John Paczkowski

Recent Posts by John Paczkowski

Sprint Now Gaining Subscribers Instead of Losing Them

Good news for long-suffering Sprint Nextel investors: Customer retention has finally improved to the point where the carrier is able to report actual gains in postpaid subscribers, rather than losses.

Posting fourth-quarter earnings this morning, Sprint said it added 1.1 million total wireless subscribers, 58,000 of them two-year contract customers. Quite a milestone for a company that hasn’t seen a gain in postpaid subscribers in 13 quarters and a sign that Sprint may finally be turning a corner. Another good sign: Postpaid churn fell to 1.86 percent from 2.11 percent in the third quarter, and prepaid churn fell to 4.93 percent from 5.32 percent. And another: For the quarter, Sprint added almost 1.1 million wireless subscribers, its best showing in nearly five years.

All welcome news, even if Sprint is still losing money. The company reported a fourth-quarter loss of $929 million, or 31 cents a share, on revenue of $8.3 billion, up from $7.9 billion a year ago. Analysts polled by Thomson Reuters most recently forecast a loss of 30 cents a share on $8.15 billion in revenue. Said Bernstein analyst Craig Moffett, “Sprint CEO Dan Hesse might be forgiven for the temptation to hang a “Mission Accomplished” banner on the aircraft carrier that is Sprint. To his credit, he expressly declined to do so. Still, the company has at last achieved post-paid and total subscriber growth, customer service levels have improved, churn rates have been brought under control, and revenues were up.”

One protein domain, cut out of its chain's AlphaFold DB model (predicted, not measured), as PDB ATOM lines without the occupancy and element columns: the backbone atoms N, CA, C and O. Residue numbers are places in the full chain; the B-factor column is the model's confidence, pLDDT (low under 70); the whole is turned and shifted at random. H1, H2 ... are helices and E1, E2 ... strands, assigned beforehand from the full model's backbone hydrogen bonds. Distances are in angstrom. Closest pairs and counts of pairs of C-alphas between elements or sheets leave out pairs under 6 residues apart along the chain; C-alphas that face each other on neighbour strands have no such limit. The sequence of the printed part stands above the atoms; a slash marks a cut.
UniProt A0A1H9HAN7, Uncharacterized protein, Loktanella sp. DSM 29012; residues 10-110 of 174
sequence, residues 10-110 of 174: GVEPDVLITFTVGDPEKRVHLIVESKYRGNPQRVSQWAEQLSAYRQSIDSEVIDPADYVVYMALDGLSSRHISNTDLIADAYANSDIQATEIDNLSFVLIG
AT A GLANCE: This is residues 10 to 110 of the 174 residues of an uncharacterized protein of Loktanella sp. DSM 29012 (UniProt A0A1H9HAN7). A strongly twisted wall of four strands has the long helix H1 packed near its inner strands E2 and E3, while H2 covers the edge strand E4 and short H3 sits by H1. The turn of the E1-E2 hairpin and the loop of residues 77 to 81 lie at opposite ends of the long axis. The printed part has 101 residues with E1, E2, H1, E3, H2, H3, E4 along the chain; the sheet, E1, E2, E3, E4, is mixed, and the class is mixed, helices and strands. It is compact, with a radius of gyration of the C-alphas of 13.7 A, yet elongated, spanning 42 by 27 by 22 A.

At $4.41, Sprint shares are up 1.15 percent in early trading as I write this.


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December 30, 2013 at 6:49 am PT

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December 29, 2013 at 2:12 pm PT

BlackBerry Pulls Latest Twitter for BB10 Update

December 29, 2013 at 5:58 am PT

Apple CEO Tim Cook Made $4.25 Million This Year

December 28, 2013 at 12:05 pm PT

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I think the NSA has a job to do and we need the NSA. But as (physicist) Robert Oppenheimer said, “When you see something that is technically sweet, you go ahead and do it and argue about what to do about it only after you’ve had your technical success. That is the way it was with the atomic bomb.”

— Phil Zimmerman, PGP inventor and Silent Circle co-founder, in an interview with Om Malik